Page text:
Gets or sets a value indicating whether the form will receive key events before the event is passed to the control that has focus.
Assembly: System.Windows.Forms (in System.Windows.Forms.dll)
When this property is set to true, the form will receive all KeyPress, KeyDown, and KeyUp events. After the form's event handlers have completed processing the keystroke, the keystroke is then assigned to the control with focus. For example, if the property is set to true and the currently selected control is a TextBox, after the keystroke is handled by the event handlers of the form the TextBox control will receive the key that was pressed. To handle keyboard events only at the form level and not allow controls to receive keyboard events, set the KeyPressEventArgs.Handled property in your form's KeyPress event handler to true.
You can use this property to process most keystrokes in your application and either handle the keystroke or call the appropriate control to handle the keystroke. For example, when an application uses function keys, you might want to process the keystrokes at the form level rather than writing code for each control that might receive keystroke events.
If a form has no visible or enabled controls, it automatically receives all keyboard events.
A control on a form may be programmed to cancel any keystrokes it receives. Since the control never sends these keystrokes to the form, the form will never see them regardless of the setting of .
The following code example demonstrates setting a form's property to true and handling the key events at the form level. To run the example, paste the following code in a blank form.
Imports System.Windows.Forms Imports System.Security.Permissions Public Class Form1 Inherits System.Windows.Forms.Form ' Declare the controls contained on the form. Private WithEvents button1 As MyMnemonicButton Friend WithEvents ListBox1 As System.Windows.Forms.ListBox Public Sub New() MyBase.New() ' Set KeyPreview object to true to allow the form to process ' the key before the control with focus processes it. Me.KeyPreview = True ' Add a MyMnemonicButton. button1 = New MyMnemonicButton button1.Text = "&Click" button1.Location = New System.Drawing.Point(100, 120) Me.Controls.Add(button1) ' Initialize a ListBox control and the form itself. Me.ListBox1 = New System.Windows.Forms.ListBox Me.SuspendLayout() Me.ListBox1.Location = New System.Drawing.Point(8, 8) Me.ListBox1.Name = "ListBox1" Me.ListBox1.Size = New System.Drawing.Size(120, 95) Me.ListBox1.TabIndex = 0 Me.ListBox1.Text = "Press a key" Me.ClientSize = New System.Drawing.Size(292, 266) Me.Controls.Add(Me.ListBox1) Me.Name = "Form1" Me.Text = "Form1" Me.ResumeLayout(False) End Sub ' The form will handle all key events before the control with ' focus handles them. Show the keys pressed by adding the ' KeyCode object to ListBox1. Ensure the processing is passed ' to the control with focus by setting the KeyEventArg.Handled ' property to false. Private Sub Form1_KeyDown(ByVal sender As Object, _ ByVal e As KeyEventArgs) Handles MyBase.KeyDown ListBox1.Items.Add(e.KeyCode) e.Handled = False End Sub <System.STAThreadAttribute()> Public Shared Sub Main() Application.Run(New Form1) End Sub End Class ' This button is a simple extension of the button class that overrides ' the ProcessMnemonic method. If the mnemonic is correctly entered, ' the message box will appear and the click event will be raised. Public Class MyMnemonicButton Inherits Button ' This method makes sure the control is selectable and the ' mneumonic is correct before displaying the message box ' and triggering the click event. <System.Security.Permissions.UIPermission( _ System.Security.Permissions.SecurityAction.Demand, Window:=UIPermissionWindow.AllWindows)> _ Protected Overrides Function ProcessMnemonic( _ ByVal inputChar As Char) As Boolean If (CanSelect And IsMnemonic(inputChar, Me.Text)) Then MessageBox.Show("You've raised the click event " _ & "using the mnemonic.") Me.PerformClick() Return True End If Return False End Function End Class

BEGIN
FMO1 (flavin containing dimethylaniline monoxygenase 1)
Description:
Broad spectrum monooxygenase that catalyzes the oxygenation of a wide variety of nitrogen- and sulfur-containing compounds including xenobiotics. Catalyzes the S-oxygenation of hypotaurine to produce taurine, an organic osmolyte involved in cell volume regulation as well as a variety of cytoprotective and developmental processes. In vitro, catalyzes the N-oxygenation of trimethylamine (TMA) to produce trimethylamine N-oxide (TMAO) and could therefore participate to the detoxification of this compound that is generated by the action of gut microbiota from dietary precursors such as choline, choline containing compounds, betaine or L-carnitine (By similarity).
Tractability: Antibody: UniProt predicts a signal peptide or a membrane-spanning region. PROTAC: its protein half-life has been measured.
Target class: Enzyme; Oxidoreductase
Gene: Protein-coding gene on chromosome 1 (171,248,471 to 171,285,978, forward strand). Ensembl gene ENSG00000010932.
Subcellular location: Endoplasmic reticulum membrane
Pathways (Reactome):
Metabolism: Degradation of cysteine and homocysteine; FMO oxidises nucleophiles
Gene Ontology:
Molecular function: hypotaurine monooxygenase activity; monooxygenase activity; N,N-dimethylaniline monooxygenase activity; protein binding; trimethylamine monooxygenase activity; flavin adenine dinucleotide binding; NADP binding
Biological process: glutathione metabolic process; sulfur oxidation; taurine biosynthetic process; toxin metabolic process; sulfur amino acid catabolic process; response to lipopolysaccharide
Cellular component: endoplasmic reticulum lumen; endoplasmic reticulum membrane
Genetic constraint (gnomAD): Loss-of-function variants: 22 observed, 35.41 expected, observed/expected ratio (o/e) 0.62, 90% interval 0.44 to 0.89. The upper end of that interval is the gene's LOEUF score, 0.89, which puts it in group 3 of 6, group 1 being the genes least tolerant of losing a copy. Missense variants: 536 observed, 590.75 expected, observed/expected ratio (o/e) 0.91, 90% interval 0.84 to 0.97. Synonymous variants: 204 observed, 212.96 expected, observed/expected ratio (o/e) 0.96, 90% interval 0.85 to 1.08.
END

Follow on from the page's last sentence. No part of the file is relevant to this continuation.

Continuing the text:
Windows 7, Windows Vista SP1 or later, Windows XP SP3, Windows XP SP2 x64 Edition, Windows Server 2008 (Server Core not supported), Windows Server 2008 R2 (Server Core supported with SP1 or later), Windows Server 2003 SP2
The .NET Framework does not support all versions of every platform. For a list of the supported versions, see .NET Framework System Requirements.